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Death of a Mafia bride-to-be

All Adriana wanted was the fairytale. But the Sopranos' Mob girlfriend will never get her big wedding and picket fence now.
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The most famous bit of Mob pop culture ever, "The Godfather," begins with a wedding. Connie Corleone, daughter of the Don, beams in white satin and lace as the Mafia equivalent of a royal wedding rages. There's liquor, there's cake, there's dancing and music, there's thousands of dollars in the bridal purse. Connie's marriage was to be short and horribly unhappy, but her wedding, yes, her wedding, was a girl's fairytale dream.

Adriana LaCerva, girlfriend of Soprano soldier Christopher Moltisanti, wanted that fairytale. You could tell it by how thrilled she was when the two finally became engaged, how proud she was to do the million little wedding-planning chores that make up every bride-to-be's day — she even got big tough Christopher to go cake-tasting with her. She wanted to be the bride, to walk down the aisle, throw the bouquet, and retire forever to a house with a picket fence and kids and dogs playing in the yard. The "kids" part might be tough — Adriana had been told she was infertile — but damned if she didn't want it anyway.

Yet in recent episodes, Adriana had been unusually quiet about the upcoming big day. She didn't bring up the wedding, looked away when asked about it. She had other things on her mind — for a year now, she'd been informing to the FBI, and as the noose tightened around her, she had to know that the future held only darkness.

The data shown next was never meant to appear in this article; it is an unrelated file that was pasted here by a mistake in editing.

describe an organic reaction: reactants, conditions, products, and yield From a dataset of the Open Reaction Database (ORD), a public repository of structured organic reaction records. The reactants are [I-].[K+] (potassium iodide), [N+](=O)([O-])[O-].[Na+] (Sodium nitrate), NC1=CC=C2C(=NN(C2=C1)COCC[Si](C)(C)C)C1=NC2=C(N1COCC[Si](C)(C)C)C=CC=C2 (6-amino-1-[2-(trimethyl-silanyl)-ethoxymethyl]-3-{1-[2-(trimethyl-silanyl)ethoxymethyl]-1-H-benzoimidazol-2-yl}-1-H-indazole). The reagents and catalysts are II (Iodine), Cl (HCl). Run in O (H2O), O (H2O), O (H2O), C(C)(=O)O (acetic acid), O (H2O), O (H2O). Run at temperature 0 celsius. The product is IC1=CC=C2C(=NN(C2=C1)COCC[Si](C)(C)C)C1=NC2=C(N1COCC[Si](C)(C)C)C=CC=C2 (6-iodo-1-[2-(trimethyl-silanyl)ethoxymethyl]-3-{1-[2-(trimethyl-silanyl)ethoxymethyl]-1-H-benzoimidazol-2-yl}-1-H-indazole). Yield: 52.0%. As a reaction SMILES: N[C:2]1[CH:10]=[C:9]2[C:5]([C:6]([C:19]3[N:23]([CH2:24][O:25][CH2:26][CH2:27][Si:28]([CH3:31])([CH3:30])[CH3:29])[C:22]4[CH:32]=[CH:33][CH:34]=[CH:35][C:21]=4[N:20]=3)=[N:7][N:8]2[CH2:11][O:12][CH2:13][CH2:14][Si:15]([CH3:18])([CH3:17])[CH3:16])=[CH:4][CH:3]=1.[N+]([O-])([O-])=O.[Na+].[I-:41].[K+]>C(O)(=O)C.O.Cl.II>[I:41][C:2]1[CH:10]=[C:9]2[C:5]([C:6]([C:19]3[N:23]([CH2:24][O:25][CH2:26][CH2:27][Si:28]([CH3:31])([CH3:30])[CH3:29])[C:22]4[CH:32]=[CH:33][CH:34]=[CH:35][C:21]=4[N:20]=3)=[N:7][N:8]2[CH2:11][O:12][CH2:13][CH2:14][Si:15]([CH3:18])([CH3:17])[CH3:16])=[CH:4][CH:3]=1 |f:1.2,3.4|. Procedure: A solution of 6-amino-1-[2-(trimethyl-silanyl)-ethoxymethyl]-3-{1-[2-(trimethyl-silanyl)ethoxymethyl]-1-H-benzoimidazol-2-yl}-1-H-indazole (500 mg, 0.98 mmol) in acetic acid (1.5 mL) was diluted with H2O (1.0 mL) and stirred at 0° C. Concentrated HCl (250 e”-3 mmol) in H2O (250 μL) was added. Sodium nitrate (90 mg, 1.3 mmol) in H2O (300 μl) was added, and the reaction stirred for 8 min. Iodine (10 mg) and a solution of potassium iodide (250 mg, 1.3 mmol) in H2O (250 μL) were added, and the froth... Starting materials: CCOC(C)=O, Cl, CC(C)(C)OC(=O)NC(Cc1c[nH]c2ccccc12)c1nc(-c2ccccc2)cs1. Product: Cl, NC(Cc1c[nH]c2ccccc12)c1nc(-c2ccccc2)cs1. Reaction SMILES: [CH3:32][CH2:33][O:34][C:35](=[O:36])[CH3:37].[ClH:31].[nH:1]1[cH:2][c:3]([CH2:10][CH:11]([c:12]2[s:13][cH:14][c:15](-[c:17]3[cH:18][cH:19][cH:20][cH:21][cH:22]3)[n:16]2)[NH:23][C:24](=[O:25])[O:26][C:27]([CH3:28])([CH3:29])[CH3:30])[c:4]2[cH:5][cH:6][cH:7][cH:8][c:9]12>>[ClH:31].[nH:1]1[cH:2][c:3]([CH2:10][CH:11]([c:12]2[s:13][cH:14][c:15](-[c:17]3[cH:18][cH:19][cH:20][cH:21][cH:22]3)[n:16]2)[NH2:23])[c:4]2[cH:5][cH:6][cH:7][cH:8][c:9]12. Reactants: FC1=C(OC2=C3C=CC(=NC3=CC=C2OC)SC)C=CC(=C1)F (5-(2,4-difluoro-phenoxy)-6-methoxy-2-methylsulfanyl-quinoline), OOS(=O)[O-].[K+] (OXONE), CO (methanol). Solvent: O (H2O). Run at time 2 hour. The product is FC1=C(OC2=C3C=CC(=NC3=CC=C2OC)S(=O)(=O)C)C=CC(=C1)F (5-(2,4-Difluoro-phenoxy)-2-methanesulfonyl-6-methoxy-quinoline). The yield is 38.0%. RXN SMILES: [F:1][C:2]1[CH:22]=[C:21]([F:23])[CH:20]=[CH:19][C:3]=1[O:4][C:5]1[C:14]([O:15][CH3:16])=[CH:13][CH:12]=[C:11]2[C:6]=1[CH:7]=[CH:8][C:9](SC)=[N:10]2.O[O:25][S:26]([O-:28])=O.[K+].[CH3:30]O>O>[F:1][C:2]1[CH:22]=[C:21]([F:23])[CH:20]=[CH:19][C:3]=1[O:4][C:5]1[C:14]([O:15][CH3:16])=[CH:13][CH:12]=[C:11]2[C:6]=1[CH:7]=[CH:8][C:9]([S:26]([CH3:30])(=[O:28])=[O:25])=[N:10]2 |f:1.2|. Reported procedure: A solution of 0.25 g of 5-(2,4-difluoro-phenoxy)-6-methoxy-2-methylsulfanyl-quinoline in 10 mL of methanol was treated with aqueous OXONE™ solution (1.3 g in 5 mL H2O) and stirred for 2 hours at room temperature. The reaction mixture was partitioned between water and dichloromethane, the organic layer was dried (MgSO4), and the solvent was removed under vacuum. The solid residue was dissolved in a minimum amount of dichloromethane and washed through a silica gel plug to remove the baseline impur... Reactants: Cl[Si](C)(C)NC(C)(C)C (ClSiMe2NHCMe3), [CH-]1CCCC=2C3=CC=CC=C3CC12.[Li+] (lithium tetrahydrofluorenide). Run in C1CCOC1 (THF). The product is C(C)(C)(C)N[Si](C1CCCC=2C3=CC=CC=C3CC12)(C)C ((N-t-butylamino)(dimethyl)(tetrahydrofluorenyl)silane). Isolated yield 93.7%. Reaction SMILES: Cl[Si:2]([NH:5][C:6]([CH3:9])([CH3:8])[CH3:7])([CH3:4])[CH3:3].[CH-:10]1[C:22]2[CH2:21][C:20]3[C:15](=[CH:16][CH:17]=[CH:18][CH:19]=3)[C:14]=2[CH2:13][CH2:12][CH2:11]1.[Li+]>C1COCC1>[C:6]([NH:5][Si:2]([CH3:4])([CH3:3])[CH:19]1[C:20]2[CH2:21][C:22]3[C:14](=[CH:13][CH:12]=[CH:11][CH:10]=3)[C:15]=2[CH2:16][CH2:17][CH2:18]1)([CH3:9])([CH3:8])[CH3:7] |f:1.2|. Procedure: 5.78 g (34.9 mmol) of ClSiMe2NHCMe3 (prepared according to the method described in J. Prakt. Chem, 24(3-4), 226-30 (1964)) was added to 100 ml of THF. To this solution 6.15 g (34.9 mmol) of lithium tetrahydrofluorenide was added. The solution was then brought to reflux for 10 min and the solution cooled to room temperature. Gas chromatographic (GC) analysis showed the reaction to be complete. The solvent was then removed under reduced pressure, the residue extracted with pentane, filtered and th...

The FBI wasn't going to let her go, wasn't going to let Tony and Christopher and the whole rest of the Soprano family just keep on keeping on. She had two choices: Inform on the family and be hunted for the rest of her life in Witness Protection, or confess to Christopher and somehow convince him to flee with her, and be hunted for the rest of her life by the government. Either way, she'd be giving up her family, her home, her nightclub, and everything she'd ever held dear. That wedding day must have seemed absolutely unreachable, that picket fence, only a dream.

Married to the Mob
In many ways, Ade was perfectly suited for the role of Mafia wife. Despite her tousle-haired beauty, she was tough as nails — she'd seen blood and death, and yet managed to step right over it in her black-leather stiletto boots and move on. She loved Christopher with a  fierceness, even when he hit her, dragged her around by her hair, and, in a horrifying prelude to her death, strangled her almost to the point of unconsciousness.

No one can say Adriana was not loyal. Sure, she'd ratted to the FBI, but only when she felt herself trapped, with no other choice, and even then she'd thought she could control it. She would only feed the Feds minor bits of info, she thought. License plates, perhaps a drug deal or two. She could control the information they got, she thought, and thus she could protect her future husband as well as his cousin Tony, with whom she'd shared an ill-advised kiss.

But as always happens in this kind of situation, Ade was overmatched on all sides. The FBI had put the squeeze on a million reluctant witnesses — they taught classes in it, for God's sake. And when it came to sniffing out betrayal and quickly and deftly disposing of the betrayers — well, the Soprano Family might as well have taught classes in that as well. Nothing in Ade's Jersey lifestyle, nothing she picked up at the nail salon or read in the pages of Modern Bride, could have prepared her to fight these two different wars on two different fronts.